So, lets take a look at what a minister has backing her.
The bit that follows is the most frightening thing I have read in a long time. The impression I got was that of a huge steamroller, the sort that's bogger than a building, hard to brake, hard to steer, that runs at a breakneck speed, that is full of complicated machinery that no-one fully understands, least of all the pilot.
... The potential for abuse. It's staggering. It's all committees, and analysts, and experts... people who care more about keeping their positions (or getting promoted) than about getting the right information to the right people. If
they manage to find the right information in the frightfully short time given.
Do you know at what point I stopped trusting representative democracy? When the European Constitutional Treaty got passed, by parliaments against the will of the population, and by the EU against the will of some of the countries where the referendum resulted in a NO, by changing its name and hushing the affair.
You know, on that thing, a europolitician was quoted (I'm sorry that despite my searches I can't find a source, it's an old article from Le Monde Diplomatique
, probably 2006) "We don't know who's negotiating what in the name of whom".
When things get out of control like that, I feel like we're one of those ants species that (if I remember right) build up in a big ball and just roll on, having no idea where they are going. While the Queen and her court, at the center, are the safest, but even them will be in danger, if and when the living snowball crashes. What the hell are we doing?
Zamfir wrote:Come on, don't whine. You are proposing to overhaul the basic system of governance of the arguably best-governed countries in the world, with a computer game as example. You have to admit, that's fairly arrogant.
Azrael wrote: And based on a poor understanding of both systems, to boot:
Are mods on this board in the habit of flaming their contributors? You know, it shouldn't be me telling you to keep things civil. The term you're looking for is naive. I'm not the one who's talking down to people and calling them names. Also, judging the quality of an idea by its origin is fallacious thinking, and, as for the well-run part, I think every single person you ask will tell you that they could be run better. Of course, if you're content being the one-eyed kings of the blind, suit yourself, but don't lash out at me for speculating about dangerous surgeries and implants, or ask me to become an MD to earn the right to speak. "Better" can indeed be the ruin of "good", but I for one think the questions "Can we do better, how could we do it, and should we" are worth asking.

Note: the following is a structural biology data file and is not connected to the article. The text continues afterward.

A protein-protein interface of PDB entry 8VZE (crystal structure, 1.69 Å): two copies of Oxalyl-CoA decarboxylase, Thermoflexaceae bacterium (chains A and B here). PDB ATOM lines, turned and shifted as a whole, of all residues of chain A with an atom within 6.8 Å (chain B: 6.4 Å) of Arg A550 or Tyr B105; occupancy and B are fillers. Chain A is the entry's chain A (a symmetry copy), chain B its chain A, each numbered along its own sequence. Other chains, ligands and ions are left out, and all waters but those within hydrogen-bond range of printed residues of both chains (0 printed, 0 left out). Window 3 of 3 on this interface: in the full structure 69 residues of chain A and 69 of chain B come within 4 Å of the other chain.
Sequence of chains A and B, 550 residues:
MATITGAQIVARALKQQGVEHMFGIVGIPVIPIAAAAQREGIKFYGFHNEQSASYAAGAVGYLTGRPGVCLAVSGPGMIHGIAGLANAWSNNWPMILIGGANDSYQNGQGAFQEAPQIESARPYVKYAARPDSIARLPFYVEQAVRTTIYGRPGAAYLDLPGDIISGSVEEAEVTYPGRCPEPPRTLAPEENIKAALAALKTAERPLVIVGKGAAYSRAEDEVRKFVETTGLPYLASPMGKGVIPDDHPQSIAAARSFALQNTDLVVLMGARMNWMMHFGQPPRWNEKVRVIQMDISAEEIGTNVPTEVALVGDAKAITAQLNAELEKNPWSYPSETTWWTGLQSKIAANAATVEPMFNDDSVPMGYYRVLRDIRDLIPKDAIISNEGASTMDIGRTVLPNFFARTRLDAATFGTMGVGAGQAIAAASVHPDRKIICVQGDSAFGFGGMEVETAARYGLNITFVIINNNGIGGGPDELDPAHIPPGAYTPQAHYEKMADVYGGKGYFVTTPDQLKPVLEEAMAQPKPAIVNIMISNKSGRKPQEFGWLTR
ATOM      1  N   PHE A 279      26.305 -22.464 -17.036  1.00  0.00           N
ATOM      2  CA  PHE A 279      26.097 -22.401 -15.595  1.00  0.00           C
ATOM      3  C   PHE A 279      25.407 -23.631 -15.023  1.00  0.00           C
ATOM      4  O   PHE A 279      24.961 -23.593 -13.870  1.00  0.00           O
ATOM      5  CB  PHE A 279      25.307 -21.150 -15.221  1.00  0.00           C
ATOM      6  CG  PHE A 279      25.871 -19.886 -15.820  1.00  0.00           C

I have no idea what Nation-states is
There's a link right on the opening post. Please follow it. Worst case scenario, you'll discover a fun game.
It certainly wouldn't reduce the influence of lobbyists. It means we'd spend less on nice lunches, and I wouldn't have to make 10 cups of coffee every time a politician brings his staff in. We'd switch from lobbying individual politicians (which we often do by saying "this will win you tons of votes!" or "if you do this, you'll get lets of money to win tons of votes!") and start lobbying people directly, who are probably easier to manipulate than politicians. California has an incredibly professional industry revolving around getting signatures for referendums and influencing the vote on them. Even in Maryland, the firm I work for specializes in pressuring politicians by building up popular support for the political positions of our clients. Would be perhaps even easier if politicians were cut out.
That's a frightening point your bring up (except for the lunches). On principle, I'd say "let the voters be idiots: the idiocy would be theirs
at least", but my guts are telling me that that would be stupid. All I can say is, I notice that I am confused. So I'd love to hear more about your California and Maryland lobbies and the way they operate. The floor is yours.